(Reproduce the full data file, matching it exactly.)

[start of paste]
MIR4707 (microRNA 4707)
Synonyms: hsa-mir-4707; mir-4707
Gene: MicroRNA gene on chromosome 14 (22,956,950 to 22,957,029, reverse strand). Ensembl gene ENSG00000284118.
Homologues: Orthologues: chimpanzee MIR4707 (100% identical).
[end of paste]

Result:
MIR4707 (microRNA 4707)
Synonyms: hsa-mir-4707; mir-4707
Gene: MicroRNA gene on chromosome 14 (22,956,950 to 22,957,029, reverse strand). Ensembl gene ENSG00000284118.
Homologues: Orthologues: chimpanzee MIR4707 (100% identical).